- The Washington Times - Thursday, October 19, 2006

Paging history

“The U.S. congressional-page program should be history. Not because of disgraced former Republican [Rep.] Mark Foley … but simply because it makes no sense to have such a program.

“Mind you, I’m all for civics education. …

“But civics education doesn’t require a congressional-page program. … [T]he chief lesson it teaches them is the less-than-appetizing part of how D.C. works: It’s sometimes all about who you know, sometimes a patronage program for the sons and daughters of the well-connected. …

“[W]hy does a 16-year-old need to be sitting on the House floor during the day? Pols don’t need anyone running back and forth for them as much as they once did. There are BlackBerrys now. If I want to get a congressman, I’ll shoot him an e-mail; certainly his colleagues can do the same.”

— Kathryn Jean Lopez, writing on “Who Needs Pages?” Wednesday in National Review Online at www.nationalreview.com

‘Drenched’ in sex

“This is a nation that is absolutely drenched in juvenile sex. I am not sure exactly when it happened, but it sure was going on when I was a teenager, and that was a long time ago in the days of James Dean. The problem is vastly more prevalent now.

“Movies in large part are about teenage sex. Whole TV networks … are largely about teenagers and sex. Music, if you can call it music, is very, very largely about teenagers and sex, and teenagers listen to it incessantly.

“Look at fashions for young girls. They are getting dressed like Parisian streetwalkers from the 1950s. …

“[T]he culture is selling an entire nation on pedophilia and sexualizing children at an explosively early age. It’s long past time something was done to discuss whether this is where we want to go as a nation and a people.”

— Ben Stein, writing on “Pedophile Nation,” Wednesday in the American Spectator Online at www.spectator.org

Faded blues

“If the Census Bureau has it right, the 300 millionth American entered the United States kicking and screaming [Tuesday].

“[H]e will probably not have … blue eyes.

“[B]lue eyes have become increasingly rare among American children. …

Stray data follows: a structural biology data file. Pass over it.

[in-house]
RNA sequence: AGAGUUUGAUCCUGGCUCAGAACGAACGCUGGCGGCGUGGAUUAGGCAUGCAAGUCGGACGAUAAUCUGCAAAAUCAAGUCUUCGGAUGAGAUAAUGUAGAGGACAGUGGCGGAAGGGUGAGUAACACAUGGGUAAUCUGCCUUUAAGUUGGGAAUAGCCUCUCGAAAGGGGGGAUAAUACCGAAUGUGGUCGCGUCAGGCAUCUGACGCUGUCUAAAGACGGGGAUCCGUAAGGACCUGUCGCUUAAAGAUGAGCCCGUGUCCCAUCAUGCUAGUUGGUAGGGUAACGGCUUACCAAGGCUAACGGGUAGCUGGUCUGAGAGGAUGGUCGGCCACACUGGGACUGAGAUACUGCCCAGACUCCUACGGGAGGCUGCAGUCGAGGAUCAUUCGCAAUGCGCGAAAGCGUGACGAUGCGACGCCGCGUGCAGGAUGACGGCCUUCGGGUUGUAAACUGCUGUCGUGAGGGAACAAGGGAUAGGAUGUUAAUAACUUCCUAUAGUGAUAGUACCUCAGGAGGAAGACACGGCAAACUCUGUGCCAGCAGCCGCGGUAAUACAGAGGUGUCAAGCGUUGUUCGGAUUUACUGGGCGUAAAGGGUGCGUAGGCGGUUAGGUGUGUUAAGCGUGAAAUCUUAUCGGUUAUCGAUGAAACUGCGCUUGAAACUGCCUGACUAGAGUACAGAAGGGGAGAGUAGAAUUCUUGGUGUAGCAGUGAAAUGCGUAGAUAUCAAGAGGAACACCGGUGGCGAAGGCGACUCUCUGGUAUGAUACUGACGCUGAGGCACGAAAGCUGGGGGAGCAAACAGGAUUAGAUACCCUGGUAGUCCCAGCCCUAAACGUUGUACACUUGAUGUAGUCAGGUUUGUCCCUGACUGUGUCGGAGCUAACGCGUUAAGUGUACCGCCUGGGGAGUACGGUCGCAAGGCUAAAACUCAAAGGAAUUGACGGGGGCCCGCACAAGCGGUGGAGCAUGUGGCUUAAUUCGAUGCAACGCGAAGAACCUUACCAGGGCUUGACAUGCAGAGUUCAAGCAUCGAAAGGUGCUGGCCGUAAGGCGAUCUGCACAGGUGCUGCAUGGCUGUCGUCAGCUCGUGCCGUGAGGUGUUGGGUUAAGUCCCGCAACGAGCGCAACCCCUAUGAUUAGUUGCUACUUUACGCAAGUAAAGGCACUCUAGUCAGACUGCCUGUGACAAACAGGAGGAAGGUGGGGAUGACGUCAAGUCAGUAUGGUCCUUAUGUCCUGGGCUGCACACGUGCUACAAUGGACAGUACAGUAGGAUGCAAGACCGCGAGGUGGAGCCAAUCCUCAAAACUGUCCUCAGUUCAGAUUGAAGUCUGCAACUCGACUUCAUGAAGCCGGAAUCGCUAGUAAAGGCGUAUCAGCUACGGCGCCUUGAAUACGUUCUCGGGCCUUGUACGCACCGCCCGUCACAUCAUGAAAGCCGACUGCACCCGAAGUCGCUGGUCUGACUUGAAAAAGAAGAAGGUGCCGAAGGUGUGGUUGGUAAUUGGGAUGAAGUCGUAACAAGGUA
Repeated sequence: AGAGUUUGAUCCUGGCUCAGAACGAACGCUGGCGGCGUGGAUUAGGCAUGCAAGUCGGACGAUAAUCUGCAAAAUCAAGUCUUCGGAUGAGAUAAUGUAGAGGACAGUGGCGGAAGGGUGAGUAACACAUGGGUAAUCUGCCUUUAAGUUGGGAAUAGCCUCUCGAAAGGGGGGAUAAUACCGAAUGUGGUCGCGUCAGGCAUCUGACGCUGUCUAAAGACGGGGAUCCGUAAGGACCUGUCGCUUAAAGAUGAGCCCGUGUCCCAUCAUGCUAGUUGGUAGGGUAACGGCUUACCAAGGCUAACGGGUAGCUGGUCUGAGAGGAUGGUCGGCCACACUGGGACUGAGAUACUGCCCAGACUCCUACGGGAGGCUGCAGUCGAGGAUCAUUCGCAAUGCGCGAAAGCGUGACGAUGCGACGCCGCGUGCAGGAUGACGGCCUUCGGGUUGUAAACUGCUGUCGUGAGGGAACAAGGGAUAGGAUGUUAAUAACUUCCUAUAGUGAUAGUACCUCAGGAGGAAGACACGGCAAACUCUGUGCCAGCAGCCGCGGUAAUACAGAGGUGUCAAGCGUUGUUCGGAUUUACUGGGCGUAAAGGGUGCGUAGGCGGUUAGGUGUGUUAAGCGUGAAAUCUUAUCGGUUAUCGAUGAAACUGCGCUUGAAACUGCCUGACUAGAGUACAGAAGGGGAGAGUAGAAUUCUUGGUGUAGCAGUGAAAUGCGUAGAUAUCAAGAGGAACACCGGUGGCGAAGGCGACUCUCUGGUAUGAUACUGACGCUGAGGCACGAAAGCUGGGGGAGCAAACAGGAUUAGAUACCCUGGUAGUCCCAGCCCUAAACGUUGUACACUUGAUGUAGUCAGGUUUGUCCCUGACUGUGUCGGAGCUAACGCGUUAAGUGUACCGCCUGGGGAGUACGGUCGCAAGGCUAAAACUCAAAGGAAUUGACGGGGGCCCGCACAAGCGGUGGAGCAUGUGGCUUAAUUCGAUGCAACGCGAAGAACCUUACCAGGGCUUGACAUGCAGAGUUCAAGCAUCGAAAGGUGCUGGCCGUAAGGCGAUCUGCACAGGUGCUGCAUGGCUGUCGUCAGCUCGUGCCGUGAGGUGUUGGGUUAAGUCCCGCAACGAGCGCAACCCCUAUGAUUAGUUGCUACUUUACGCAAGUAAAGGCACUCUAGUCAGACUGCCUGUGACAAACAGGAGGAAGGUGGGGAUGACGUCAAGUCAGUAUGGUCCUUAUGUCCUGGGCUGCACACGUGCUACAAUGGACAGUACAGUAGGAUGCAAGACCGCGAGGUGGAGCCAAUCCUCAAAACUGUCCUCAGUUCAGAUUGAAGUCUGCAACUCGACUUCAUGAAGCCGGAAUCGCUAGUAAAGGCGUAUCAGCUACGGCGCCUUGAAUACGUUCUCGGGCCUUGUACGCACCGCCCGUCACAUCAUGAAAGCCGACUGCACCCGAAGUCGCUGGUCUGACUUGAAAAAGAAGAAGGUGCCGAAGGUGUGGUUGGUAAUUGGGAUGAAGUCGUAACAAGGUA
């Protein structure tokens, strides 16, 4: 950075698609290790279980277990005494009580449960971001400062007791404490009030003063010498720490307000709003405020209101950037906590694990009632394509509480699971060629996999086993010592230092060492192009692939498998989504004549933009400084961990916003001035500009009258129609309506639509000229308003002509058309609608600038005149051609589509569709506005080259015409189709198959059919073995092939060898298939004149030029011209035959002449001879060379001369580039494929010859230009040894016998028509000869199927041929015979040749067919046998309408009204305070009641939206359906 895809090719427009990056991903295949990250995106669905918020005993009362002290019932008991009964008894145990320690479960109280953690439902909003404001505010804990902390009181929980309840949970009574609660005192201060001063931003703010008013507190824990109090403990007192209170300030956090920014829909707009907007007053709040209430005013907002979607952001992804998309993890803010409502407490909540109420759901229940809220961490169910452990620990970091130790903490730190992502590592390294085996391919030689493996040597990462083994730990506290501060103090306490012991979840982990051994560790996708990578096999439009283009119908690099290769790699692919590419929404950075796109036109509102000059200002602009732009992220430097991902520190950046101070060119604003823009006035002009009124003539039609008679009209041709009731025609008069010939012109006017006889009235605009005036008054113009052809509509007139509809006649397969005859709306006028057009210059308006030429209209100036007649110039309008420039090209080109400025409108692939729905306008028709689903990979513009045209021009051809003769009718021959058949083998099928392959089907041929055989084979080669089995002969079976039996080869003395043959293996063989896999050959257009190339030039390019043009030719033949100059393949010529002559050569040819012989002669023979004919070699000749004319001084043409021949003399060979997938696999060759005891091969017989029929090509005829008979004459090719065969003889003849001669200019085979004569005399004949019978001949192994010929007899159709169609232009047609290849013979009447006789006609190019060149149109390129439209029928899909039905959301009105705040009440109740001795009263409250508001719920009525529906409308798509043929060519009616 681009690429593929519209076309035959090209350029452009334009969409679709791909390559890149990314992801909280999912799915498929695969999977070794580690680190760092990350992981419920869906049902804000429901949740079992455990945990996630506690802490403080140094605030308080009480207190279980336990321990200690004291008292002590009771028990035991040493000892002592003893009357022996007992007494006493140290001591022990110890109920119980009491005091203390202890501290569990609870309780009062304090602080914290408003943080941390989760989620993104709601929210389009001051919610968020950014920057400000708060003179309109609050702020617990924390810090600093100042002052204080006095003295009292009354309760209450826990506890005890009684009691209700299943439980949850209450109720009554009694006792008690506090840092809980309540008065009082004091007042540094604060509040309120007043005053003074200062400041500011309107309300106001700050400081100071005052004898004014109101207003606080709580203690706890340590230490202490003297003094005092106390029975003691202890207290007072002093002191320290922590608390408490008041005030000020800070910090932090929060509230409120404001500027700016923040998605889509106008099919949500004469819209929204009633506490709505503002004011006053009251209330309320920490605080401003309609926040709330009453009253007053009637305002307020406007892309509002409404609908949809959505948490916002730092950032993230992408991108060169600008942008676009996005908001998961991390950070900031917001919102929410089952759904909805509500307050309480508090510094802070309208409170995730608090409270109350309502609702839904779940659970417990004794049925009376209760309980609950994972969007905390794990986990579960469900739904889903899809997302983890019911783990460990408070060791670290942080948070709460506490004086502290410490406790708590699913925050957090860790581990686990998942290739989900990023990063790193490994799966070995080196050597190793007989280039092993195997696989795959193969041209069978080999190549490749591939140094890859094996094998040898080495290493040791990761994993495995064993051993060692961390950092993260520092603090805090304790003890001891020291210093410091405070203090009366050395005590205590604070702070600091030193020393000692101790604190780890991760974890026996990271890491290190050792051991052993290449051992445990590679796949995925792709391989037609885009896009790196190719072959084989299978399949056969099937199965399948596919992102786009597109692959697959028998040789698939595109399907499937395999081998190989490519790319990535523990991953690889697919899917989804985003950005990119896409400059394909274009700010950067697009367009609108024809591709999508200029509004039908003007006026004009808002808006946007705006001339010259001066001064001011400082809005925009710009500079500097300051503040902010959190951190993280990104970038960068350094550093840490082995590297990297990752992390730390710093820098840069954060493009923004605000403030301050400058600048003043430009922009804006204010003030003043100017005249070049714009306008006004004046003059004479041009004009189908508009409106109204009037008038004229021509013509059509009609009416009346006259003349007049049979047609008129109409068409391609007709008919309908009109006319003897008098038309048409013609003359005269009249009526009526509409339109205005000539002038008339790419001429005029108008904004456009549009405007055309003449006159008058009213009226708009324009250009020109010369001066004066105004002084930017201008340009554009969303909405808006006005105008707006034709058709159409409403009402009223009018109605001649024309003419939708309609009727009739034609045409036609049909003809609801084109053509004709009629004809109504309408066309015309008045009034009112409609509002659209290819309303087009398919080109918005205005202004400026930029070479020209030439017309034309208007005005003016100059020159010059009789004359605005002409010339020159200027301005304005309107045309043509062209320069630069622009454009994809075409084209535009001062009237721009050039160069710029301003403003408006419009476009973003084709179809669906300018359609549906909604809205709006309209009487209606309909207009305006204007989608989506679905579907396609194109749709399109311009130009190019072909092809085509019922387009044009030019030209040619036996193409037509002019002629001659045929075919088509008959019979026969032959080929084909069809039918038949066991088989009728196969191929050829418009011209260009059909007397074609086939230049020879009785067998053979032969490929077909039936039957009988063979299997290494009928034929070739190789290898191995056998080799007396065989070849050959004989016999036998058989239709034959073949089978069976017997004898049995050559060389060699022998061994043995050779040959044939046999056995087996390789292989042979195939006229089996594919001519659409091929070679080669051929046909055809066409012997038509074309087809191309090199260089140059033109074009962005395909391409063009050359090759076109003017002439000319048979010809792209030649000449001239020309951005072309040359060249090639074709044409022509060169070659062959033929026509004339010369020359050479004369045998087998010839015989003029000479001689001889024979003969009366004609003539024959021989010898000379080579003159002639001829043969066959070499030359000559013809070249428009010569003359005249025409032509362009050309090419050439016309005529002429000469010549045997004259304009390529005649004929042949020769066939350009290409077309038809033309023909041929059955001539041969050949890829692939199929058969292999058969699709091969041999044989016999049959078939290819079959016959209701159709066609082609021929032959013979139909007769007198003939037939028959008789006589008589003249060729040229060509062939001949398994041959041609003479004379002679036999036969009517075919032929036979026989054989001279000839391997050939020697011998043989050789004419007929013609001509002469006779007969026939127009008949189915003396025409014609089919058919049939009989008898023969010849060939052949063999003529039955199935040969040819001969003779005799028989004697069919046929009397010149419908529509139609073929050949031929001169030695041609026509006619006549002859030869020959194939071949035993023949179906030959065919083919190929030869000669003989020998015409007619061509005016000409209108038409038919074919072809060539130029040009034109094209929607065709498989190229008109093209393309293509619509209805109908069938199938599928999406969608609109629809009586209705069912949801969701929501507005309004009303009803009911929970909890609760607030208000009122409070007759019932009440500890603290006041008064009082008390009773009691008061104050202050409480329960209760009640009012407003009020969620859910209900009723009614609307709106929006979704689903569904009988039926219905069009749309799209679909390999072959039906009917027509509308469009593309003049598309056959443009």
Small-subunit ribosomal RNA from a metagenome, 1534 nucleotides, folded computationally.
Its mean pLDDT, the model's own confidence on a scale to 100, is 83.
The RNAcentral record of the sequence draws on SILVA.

“About half of Americans born at the turn of the 20th century had blue eyes, according to a 2002 Loyola University study in Chicago. By mid-century that number had dropped to a third. Today only about one 1 of every 6 Americans has blue eyes, said Mark Grant, the epidemiologist who conducted the study.

“Grant was moved to research the subject when he noticed that blue eyes were much more prevalent among his elderly patients in the nursing home where he worked than in the general population. At first he thought blue eyes might be connected to life expectancy, so he began comparing data from early 20th-century health surveys. Turns out it has more to do with marriage patterns.

“A century ago, 80 percent of people married within their ethnic group, Grant said. Blue eyes — a genetically recessive trait — were routinely passed down, especially among people of English, Irish, and Northern European ancestry.

“By mid-century, a person’s level of education — and not ethnicity — became the primary factor in selecting a spouse. As intermarriage between ethnic groups became the norm, blue eyes began to disappear, replaced by brown.”

— Douglas Belkin, writing on “Don’t it make my blue eyes brown,” Tuesday in the Boston Globe

Copyright © 2018 The Washington Times, LLC. Click here for reprint permission.

The Washington Times Comment Policy

The Washington Times welcomes your comments on Spot.im, our third-party provider. Please read our Comment Policy before commenting.


Click to Read More and View Comments

Click to Hide